Vitória a Minas ML4000C'C'
(The Boys From Brazil)

(K-M Germany photos are copyright by Richard Oed.)
(EVFM Brazil photos are copyright Deane E. Motis.)
The Beginning...

Krauss-Maffei's Richard Oed was also involved in the 1966 meter-gauge ML4000C'C' project for the EFVM-CVRD mining operation.  These locomotives were built to
essentially the same pattern as the 15 Southern Pacific "hood units", but with concessions for narrow-gauge track, tighter loading gauge, and predominently warm-weather operation.

These rare photos taken by Richard Oed in Munich-Allach in 1966 were generously provided to us by Richard G. Oed, his son.

Richard (the younger) says: "The first departure picture shows the locomotive towing the train to the north.  It is E32 07, built in 1926 by J.A. Maffei (Krauss and Maffei merged later), so a 40 years old engine started the journey of the most powerful narrow-gauge diesel locomotives.  I really can hear my father mutter something to himself about the inability of the German Federal Railway to provide an adequate machine."

His father was behind the camera for the group shot. (See "K-M Memories" for a photo of Richard G. Oed and his family with the 1964 SP units.

Perhaps the sun shining on these ML4000's gave them more hope for a long life than the SP units, which were delivered under cold, gray skies.  Shipment was made on temporary standard-gauge bogies, and the meter-gauge geared trucks were loaded on flat cars.  The SP units were shipped with the lead unit under power, something not possible here.

Note also that the loading gauge of the Brazilian operation -- though closer to AAR standards than the tight clearances of Germany's Deutsche Bundesbahn -- allowed the full set of handrails to be applied for the delivery trek.  (The SP units required partial disassembly of their outsized U.S. railings and sandboxes for transit.)

As with other international builders, K-M had a section of dual-gauge test track on the premises.  The 704 is mounted on its correct trucks.  EFVM had built out its tunnels and right-of-way to near-AAR standards, allowing them to consider the K-M units.  These were the largest locomotives by far on the EFVM in 1966, towering over their fleet of export EMD units.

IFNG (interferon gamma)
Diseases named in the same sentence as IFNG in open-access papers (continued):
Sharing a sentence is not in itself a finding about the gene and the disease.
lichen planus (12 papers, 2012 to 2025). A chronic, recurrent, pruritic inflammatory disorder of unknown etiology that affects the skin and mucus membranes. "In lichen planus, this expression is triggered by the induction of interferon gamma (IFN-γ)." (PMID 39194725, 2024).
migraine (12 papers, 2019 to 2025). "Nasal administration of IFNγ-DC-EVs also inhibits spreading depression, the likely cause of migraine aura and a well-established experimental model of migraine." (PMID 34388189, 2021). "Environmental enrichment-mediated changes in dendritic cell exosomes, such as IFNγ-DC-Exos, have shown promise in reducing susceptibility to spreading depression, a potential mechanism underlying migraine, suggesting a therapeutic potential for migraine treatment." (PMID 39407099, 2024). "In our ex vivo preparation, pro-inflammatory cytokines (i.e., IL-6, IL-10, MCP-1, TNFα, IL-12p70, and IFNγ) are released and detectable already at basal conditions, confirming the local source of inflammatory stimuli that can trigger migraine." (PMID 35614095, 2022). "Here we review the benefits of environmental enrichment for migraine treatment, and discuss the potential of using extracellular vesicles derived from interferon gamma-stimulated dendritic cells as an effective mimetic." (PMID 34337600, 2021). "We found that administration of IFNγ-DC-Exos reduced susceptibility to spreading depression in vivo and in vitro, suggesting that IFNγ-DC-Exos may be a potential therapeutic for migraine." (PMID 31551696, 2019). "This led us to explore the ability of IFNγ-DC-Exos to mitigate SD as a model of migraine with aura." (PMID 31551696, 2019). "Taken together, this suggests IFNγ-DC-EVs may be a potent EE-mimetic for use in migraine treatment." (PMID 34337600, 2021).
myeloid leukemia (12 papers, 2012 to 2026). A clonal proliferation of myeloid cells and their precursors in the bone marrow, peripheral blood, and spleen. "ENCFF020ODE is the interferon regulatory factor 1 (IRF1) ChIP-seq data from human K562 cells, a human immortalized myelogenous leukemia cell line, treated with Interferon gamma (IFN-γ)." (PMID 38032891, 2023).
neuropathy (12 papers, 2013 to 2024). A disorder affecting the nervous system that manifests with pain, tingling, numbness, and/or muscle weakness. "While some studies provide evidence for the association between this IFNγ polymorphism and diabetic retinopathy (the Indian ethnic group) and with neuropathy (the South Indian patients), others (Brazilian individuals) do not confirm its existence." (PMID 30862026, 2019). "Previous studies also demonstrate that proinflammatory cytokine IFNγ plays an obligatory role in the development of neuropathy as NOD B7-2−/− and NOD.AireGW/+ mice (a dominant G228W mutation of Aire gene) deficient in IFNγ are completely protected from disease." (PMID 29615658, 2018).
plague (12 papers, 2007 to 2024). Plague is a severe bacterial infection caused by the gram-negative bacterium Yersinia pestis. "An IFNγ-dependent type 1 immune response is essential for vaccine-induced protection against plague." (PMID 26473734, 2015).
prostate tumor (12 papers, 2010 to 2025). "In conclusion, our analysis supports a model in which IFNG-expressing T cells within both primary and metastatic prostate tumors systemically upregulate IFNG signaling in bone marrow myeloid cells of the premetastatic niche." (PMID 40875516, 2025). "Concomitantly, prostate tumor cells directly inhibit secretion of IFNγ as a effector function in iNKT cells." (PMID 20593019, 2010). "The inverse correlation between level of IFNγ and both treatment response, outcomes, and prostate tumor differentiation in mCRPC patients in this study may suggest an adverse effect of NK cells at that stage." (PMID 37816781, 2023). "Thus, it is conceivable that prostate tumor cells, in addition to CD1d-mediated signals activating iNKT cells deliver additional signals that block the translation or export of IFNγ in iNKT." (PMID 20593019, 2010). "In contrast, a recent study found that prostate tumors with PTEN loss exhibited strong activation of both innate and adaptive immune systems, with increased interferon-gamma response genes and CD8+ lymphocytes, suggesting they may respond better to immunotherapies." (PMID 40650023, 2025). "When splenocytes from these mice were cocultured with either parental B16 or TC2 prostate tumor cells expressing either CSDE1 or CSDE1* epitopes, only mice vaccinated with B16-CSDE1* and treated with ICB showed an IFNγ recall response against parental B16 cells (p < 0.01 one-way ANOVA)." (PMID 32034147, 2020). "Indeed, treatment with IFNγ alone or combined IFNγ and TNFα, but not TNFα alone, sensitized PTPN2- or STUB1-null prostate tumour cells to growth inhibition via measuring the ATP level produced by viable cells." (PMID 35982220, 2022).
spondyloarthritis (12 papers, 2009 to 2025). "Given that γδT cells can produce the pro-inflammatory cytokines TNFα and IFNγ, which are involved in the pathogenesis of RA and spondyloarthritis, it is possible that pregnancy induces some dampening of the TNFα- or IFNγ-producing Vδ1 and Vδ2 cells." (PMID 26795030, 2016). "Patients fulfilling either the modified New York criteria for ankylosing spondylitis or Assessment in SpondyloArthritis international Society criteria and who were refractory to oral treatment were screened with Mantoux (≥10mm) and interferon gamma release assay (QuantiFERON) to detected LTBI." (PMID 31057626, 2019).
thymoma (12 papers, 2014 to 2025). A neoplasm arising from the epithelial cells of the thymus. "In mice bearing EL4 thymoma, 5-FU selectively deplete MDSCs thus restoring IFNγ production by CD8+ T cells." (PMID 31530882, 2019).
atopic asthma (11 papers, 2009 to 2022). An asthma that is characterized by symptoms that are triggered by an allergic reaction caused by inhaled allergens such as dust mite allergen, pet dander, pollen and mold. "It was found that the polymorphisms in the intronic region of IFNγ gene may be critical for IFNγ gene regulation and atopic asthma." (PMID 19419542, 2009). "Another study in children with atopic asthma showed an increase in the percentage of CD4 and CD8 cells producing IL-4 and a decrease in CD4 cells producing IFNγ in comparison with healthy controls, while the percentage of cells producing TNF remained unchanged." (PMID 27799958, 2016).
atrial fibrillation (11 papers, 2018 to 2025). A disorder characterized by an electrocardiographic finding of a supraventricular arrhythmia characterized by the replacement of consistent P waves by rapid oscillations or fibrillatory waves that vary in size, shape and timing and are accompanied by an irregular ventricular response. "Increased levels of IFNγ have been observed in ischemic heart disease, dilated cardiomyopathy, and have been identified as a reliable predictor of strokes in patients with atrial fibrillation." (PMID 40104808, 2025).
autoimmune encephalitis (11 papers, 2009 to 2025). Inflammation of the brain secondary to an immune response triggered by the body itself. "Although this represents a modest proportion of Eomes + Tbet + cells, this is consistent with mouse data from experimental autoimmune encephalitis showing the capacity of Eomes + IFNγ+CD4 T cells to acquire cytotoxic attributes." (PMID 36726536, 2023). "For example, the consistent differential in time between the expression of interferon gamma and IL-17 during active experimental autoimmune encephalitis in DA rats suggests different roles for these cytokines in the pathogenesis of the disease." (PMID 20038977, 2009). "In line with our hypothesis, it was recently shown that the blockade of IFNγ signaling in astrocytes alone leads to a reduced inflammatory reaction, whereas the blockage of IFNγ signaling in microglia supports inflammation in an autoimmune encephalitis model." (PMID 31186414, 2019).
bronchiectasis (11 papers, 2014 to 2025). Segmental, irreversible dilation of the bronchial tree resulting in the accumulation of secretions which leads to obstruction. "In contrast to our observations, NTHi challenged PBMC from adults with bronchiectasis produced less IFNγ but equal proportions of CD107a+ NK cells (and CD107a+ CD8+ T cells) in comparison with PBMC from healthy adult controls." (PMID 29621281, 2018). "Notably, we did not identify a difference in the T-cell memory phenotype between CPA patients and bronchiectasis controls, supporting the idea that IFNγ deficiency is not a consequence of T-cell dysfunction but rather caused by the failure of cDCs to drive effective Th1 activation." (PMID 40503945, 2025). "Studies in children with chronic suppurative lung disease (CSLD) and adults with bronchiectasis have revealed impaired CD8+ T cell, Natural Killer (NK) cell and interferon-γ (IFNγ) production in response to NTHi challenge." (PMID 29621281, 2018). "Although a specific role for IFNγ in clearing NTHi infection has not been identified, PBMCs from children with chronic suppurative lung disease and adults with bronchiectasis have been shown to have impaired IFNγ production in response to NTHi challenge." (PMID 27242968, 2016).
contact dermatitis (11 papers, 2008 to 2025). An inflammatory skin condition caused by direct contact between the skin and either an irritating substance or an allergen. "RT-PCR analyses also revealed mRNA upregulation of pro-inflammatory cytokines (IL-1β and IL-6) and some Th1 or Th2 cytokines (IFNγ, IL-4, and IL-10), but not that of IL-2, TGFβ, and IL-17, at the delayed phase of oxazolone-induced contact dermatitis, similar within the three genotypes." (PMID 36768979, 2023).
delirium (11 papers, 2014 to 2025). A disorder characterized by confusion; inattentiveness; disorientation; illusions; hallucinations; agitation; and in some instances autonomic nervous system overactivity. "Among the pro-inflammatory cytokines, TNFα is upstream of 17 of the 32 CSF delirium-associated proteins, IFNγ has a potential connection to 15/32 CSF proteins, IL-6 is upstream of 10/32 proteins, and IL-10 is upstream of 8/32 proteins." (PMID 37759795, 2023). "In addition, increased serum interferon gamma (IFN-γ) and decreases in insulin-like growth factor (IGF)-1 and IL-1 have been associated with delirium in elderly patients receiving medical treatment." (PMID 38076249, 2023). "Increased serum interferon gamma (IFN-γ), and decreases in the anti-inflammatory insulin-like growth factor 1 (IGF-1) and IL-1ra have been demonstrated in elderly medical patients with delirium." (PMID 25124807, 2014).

The 704 was part of the first group delivered to EFVM in September of 1966.  The full order totalled 16 units, with a subsequent group of 12 units shipped in 1969.

The German enamel was amazingly glossy when first applied, but did not bear up well under extreme UV and neglect, whether in Vitória, Espirito Santo, Brazil or Roseville, California, USA.  These units would never look as good as they did this day.

Apples And Oranges?

And The End...

Sixteen years later, Deane Motis journeyed to Vitória and captured the very last of the EFVM ML4000's.  Krauss-Maffei and the CVRD were in negotiations to rebuild the fleet.  But the talks broke down over warranty issues, and only two units were rebuilt -- 703 and "lucky" 711, both by the CVRD.  It appears that the EFVM shop crews did the SP one better in blanking off cab windows?

Unit 701, on shop trucks and with hood sections slightly ajar, has either been cannibalized for parts or is being prepped for a rebuilding that never would come.

In a scene reminiscent of the long "dead line" at Roseville in the late 1960's, the Brazilian K-M's await their fate.  None were preserved.
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